Increasingly, companies are choosing ASP.NET MVC for green field development and for significant revisions of existing sites. But does ASP.NET MVC really bring concrete benefits that can be justified to upper management?


ASP.NET MVC gives you a powerful, patterns-based way to build dynamic websites that enables a clean separation of concerns and that gives you full control over markup for enjoyable, agile development. ASP.NET MVC includes many features that enable fast, TDD-friendly development for creating sophisticated applications that use the latest web standards. [Reference]


ASP.NET MVC has a lot of technical goodies that developers have fallen in love with.

The main advantages of ASP.NET MVC are:

  • Separation of concerns (SoC): From a technical standpoint, the organization of code within MVC is very clean, organized and granular, making it easier (hopefully) for a web application to scale in terms of functionality. Promotes great design from a development standpoint.
  • Easier integration with client side tools (rich user interface tools): More than ever, web applications are increasingly becoming as rich as the applications you see on your desktops. With MVC, it gives you the ability to integrate with such toolkits (such as jQuery) with greater ease and more seamless than in Web Forms.
  • Search Engine Optimization (SEO) Friendly / Stateless: URL’s are more friendly to search engines (i.e. aryalnishan.com/blogs/ 1 – retrieve user with an ID of 1 vs aryalnishan.com/blogs/details (id)). Similarly, since MVC is stateless, this removes the headache of users who spawn multiple web browsers from the same window (session collisions). Along those same lines, MVC adheres to the stateless web protocol rather than ‘battling’ against it.
  • Works well with developers who need high degree of control; Many controls in ASP.NET web forms automatically generate much of the raw HTML you see when an page is rendered. This can cause headaches for developers. With MVC, it lends itself better towards having complete control with what is rendered and there are no surprises. Even more important, is that the HTML forms typically are much smaller than the Web forms which can equate to a performance boost – something to seriously consider.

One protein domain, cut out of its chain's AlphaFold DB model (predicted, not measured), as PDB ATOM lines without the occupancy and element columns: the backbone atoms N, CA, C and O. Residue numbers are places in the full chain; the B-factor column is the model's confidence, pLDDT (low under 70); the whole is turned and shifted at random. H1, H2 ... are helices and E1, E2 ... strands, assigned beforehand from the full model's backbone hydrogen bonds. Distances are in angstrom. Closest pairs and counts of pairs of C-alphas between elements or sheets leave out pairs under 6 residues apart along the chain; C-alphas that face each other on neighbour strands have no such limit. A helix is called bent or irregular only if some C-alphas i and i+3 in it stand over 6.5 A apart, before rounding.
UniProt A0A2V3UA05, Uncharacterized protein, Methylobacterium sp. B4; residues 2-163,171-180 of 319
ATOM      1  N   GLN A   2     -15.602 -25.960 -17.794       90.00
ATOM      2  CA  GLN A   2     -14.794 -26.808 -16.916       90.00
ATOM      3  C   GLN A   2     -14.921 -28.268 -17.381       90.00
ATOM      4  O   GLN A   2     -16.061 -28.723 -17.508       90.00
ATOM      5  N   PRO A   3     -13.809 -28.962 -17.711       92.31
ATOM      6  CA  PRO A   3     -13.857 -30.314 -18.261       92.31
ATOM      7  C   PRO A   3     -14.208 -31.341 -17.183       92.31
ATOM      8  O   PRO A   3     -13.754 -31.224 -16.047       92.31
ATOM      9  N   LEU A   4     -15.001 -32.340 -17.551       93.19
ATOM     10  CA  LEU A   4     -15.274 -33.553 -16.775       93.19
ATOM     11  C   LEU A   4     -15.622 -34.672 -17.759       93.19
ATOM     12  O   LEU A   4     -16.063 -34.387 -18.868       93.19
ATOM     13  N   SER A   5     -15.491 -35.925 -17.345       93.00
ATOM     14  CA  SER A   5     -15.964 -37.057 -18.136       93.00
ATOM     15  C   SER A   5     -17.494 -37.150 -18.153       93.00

• Test Driven Development (TDD): With MVC, you can more easily create tests for the web side of things. An additional layer of testing will provide yet another layer of defense against unexpected behavior.

ASP.NET MVC uses interface-based contracts, which allow components to be more easily tested in isolation. As a result, cleaner and more testable code is often promoted as a good reason to embrace ASP.NET MVC.

ASP.NET Web Form

ASP.NET Web Forms lets you build dynamic websites using a familiar drag-and-drop, event-driven model. A design surface and hundreds of controls and components let you rapidly build sophisticated, powerful UI-driven sites with data access. [Reference]


The main advantage of ASP.NET Web Form are:

  • Development supports state: Gives the illusion that a web application is aware of what the user has been doing, similar to Windows applications. I.e. Makes ‘wizard’ functionality a little bit easier to implement. Web forms does a great job at hiding a lot of that complexity from the developer.
  • Rapid Application Development (RAD): The ability to just ‘jump in’ and start delivering web forms. This is disputed by some of the MVC community, but pushed by Microsoft. In the end, it comes down to the level of expertise of the developer and what they are comfortable with. The web forms model probably has less of a learning curve to less experienced developers.
  • Larger control toolbox; ASP.NET Web Forms offers a much greater and more robust toolbox (web controls) whereas MVC offers a more primitive control set relying more on rich client-side controls via jQuery (Javascript).
  • Mature; It’s been around since 2002 and there is an abundance of information with regards to questions, problems, etc. Offers more third-party control – need to consider your existing toolkit.

ASP.NET Web Forms and MVC are two web frameworks developed by Microsoft – they are both good choices. Neither of the web frameworks are to be replaced by the other nor are there plans to have them ‘merged’ into a single framework.[Reference]

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